Here’s a quick review of the 5.10 Aescent, based only on walking around town, and jumping on a few rocks. I’ll have a better sense of field performance in a few weeks. (See this follow-up review.) With first impressions, though, this is a very promising shoe.
I love the 5.10 super sticky Stealth rubber. Nothing else I’ve tried compares. Over the past several years I’ve been hiking and backpacking in their Savants and Camp Fours. For wet stuff like canyoneering in water, I’ve liked the Savants (now discontinued) for their fast drying mesh. Said mesh though hasn’t lasted long for my. Even reinforcing seams and critical areas with Aquaseal or Shoe Goo, their durability sucks, and I get about 15-20 days of hard canyon hiking out of a pair. I wouldn’t find that acceptable for any other shoe–which says something about how much I appreciate the 5.10 rubber.
The other problem I have with the Savants is the mid-sole is too squishy. I suppose this increases comfort. But it makes the shoe less stable and less predictable laterally. Granted, this may be a result of my 210 lbs., and the fact that on more technical canyoneering trips I might start with a pack weight of 50 lbs on top of that. Nonetheless, this sloppiness doesn’t play well with my breakaway ankle.
The Camp Fours on the other hand have the same awesome sole but with a fuller leather upper. Great protection, and the upper is very durable–the out Stealth sole wears out first. The construction also offers my lateral support than the Savant. The leather isn’t as breathable, though, and it doesn’t dry out very quickly. This comes into play when you’re in and out of water throughout the day, and especially when you’re flopping down in camp with wet feet and boots–if you don’t let them dry on your feet you risk some serious shrinkage. Given the choice between the Camp Four and the Savants, I have migrated largely to the Camp Fours.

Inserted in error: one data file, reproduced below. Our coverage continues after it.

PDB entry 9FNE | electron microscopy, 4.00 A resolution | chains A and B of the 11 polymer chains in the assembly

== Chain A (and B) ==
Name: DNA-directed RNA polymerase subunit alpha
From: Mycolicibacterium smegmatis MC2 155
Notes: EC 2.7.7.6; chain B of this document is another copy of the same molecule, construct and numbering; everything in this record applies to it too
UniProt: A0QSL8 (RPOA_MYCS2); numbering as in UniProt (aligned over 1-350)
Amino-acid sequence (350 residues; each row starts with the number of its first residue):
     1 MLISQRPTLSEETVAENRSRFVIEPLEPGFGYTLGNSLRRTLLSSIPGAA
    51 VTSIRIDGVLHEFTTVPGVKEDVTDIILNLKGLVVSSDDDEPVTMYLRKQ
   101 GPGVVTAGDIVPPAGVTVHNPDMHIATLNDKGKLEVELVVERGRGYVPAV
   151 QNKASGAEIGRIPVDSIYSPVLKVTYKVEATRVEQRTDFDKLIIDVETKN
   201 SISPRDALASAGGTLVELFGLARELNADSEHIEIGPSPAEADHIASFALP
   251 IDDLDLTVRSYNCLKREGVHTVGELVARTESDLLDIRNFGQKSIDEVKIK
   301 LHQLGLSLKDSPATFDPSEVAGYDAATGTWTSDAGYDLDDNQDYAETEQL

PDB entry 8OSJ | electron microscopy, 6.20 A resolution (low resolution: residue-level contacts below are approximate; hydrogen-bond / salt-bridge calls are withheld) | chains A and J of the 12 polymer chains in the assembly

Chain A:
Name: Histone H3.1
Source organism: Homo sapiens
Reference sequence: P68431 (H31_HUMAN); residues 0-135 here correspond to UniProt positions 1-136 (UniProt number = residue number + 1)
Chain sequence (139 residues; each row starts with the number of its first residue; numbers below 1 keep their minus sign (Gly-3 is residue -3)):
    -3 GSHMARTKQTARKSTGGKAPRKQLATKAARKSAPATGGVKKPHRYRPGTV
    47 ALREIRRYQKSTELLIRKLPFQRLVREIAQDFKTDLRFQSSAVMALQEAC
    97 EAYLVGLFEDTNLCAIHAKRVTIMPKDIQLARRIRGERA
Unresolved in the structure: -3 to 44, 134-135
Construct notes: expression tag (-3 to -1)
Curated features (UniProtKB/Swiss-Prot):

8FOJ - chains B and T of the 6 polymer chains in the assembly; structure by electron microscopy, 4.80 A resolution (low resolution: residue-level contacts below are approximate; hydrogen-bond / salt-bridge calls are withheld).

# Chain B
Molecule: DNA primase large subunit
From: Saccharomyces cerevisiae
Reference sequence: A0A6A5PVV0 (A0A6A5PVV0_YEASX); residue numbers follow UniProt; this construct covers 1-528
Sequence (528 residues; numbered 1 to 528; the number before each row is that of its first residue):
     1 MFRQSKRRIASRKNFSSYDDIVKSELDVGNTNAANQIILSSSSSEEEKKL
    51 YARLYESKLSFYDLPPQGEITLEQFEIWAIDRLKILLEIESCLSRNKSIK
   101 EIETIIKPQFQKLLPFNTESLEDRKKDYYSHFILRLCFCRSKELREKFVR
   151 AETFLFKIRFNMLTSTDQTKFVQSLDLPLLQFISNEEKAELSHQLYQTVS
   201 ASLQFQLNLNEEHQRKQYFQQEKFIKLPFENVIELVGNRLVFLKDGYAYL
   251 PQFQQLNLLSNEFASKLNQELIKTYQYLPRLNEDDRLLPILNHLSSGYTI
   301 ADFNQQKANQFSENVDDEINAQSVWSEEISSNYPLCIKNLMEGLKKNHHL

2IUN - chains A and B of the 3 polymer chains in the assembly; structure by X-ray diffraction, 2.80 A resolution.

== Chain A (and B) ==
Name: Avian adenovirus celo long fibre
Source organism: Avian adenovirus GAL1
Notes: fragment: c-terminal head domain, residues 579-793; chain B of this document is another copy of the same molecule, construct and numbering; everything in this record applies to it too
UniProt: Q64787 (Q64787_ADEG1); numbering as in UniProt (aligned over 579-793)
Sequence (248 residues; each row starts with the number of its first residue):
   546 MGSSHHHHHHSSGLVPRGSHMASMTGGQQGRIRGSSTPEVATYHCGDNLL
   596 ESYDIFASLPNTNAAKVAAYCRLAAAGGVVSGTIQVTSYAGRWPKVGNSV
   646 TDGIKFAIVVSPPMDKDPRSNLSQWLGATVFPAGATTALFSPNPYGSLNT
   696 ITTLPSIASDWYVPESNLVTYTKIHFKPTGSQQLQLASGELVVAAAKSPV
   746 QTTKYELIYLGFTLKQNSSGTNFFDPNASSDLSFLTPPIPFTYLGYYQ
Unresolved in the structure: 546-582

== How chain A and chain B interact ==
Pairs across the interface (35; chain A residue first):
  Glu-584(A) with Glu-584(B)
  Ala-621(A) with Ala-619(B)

But I was intrigued enough by the newer Aescent to give it a try. So far, I’m impressed.
The first note, the Aescent appears to be true-to-size. This is worth mentioning because the other 5.10 approach shoes seem to run very small for me, as much as 1/2 to a full size small. They really need to get more consistent at sizing in general and certainly across models!
As hinted at in the picture, my Savants start blowing out early, generally with the mesh tearing away from the rest of the shoe. The Aescent provides a bit more leather (suede) in the typical failure points, and this is something I’ll be evaluating in the next few weeks in the Grand Canyon and then in Joshua Tree.
The Aescent are very comfortable right out of the box, moreso than the Savants or Camp Fours (which aren’t bad, mind you). Of course, this is for my wider than average feet. The sole has much less cushioning, and the foot rests about 1/4″ closer to the ground. For me, this is a good thing. They seem much more stable.
The outer sole has the same 5.10 grip I’ve come to appreciate and seems to have a good compromise of stiffness v. feel. My feet know where they are, and I can feel variations in the footing, but sharp rocks and stones don’t telegraph uncomfortably. The dot sole–common to many of the 5.10 approach shoes–doesn’t have much tread, though, and no raised heel to speak up, and that doesn’t bode well for lose gravel or mud, especially on the downhills. They’ve felt fine with a 40 lbs training pack, and I think they’ll be fine with a lighter pack too! (Not going technical on this next trip–looking forward to starting with 30lbs and finishing with less than 15, instead of the 50/38 of the Olo trip!).
They are also super light, relatively speaking, 1/3 less than the Savants. Those ounces add up over thousands of steps per day.